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Because as much as this stuff seems like it should come naturally, it often just doesn't.
"Nobody talks about relationships in school," Chapman says. "Then you get thrown out into the world and you don't have the tools to know how to do this."
But they're just tools, she adds, and tools can always be acquired.
Tip: New to town or looking to broaden your universe of friends? Try one of these extremely welcoming social groups: Meetin DC ( http:/
Buried. Every hour, every day, every week.
This is Washington. People don't come here to loaf. They work, work, work, and then, sometimes, they wind up on the phone with a dating coach like McLean-based Toni Coleman, wondering why they can't get a date.
"They're so work-focused. So career-focused," Coleman says. "People tend to run through their week, and then the weekend comes and they don't have any plans."
Which is not to say romance can't happen in the workplace. It does, obviously, so much so that in this town, girl-next-door appeal is possessed primarily by the girl three cubicles down. But relying too heavily on that scene can be problematic: "We're talking sexual harassment cases because the only people you're meeting are in your office," warns Patti Feinstein, a Chicago dating guru who has clients in the Washington area. "Stop it. Stop it. Stop it."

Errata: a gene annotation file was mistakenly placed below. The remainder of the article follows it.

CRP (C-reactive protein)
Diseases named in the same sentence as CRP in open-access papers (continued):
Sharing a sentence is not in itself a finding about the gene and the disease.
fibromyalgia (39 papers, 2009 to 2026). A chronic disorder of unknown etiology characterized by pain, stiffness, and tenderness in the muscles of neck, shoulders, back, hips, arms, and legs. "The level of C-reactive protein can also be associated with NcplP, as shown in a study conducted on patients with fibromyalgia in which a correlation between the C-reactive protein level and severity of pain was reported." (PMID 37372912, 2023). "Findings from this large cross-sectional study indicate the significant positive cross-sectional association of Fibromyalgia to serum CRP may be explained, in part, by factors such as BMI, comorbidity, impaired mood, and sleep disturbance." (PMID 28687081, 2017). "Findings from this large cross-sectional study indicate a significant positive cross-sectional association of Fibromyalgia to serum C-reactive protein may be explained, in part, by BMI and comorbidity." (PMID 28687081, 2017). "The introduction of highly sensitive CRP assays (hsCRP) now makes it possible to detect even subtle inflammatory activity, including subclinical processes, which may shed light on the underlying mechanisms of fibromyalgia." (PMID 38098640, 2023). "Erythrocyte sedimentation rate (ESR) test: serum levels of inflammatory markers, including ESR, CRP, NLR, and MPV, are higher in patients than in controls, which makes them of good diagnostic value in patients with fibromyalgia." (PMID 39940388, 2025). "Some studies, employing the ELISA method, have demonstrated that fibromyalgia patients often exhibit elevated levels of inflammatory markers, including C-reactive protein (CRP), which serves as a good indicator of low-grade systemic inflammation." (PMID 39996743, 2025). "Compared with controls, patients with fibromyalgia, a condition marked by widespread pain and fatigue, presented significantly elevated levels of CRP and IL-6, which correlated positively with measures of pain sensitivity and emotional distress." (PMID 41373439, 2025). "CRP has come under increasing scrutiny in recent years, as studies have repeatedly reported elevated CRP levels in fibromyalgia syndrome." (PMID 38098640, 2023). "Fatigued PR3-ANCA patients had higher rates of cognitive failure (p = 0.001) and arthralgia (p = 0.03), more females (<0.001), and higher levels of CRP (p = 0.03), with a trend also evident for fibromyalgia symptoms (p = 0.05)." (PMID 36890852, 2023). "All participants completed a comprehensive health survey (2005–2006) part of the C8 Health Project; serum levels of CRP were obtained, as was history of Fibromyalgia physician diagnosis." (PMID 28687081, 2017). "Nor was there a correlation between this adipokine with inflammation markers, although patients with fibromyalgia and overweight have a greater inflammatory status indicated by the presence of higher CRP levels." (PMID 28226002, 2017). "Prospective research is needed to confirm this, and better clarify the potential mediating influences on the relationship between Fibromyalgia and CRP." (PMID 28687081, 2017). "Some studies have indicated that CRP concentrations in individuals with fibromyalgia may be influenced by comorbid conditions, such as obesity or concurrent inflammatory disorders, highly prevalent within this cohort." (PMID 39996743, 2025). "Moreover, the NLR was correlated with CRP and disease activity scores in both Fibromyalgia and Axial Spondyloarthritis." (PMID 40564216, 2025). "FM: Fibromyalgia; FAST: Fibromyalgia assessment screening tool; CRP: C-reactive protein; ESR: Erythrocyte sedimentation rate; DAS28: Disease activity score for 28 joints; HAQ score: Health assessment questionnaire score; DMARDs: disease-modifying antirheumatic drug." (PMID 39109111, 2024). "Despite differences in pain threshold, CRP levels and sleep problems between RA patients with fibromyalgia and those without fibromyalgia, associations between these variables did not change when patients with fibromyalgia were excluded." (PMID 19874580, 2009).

Work is kind of a double-edged sword, because it simultaneously prevents people from having enough time for a healthy social life and serves as a convenient excuse not to even think about that area of life.
To succeed in dating, Coleman says, "you're really going to have to carve out time in your life and dedicate resources to it."
Tip: On the side of your BlackBerry, there's a little on/off switch. Turn it off. Look up. If there are fluorescent lights within eyeshot, exit the building. Don't come back until Monday. (This won't be at all easy, we realize, but a lifetime in which the BlackBerry is your closest companion won't be either.)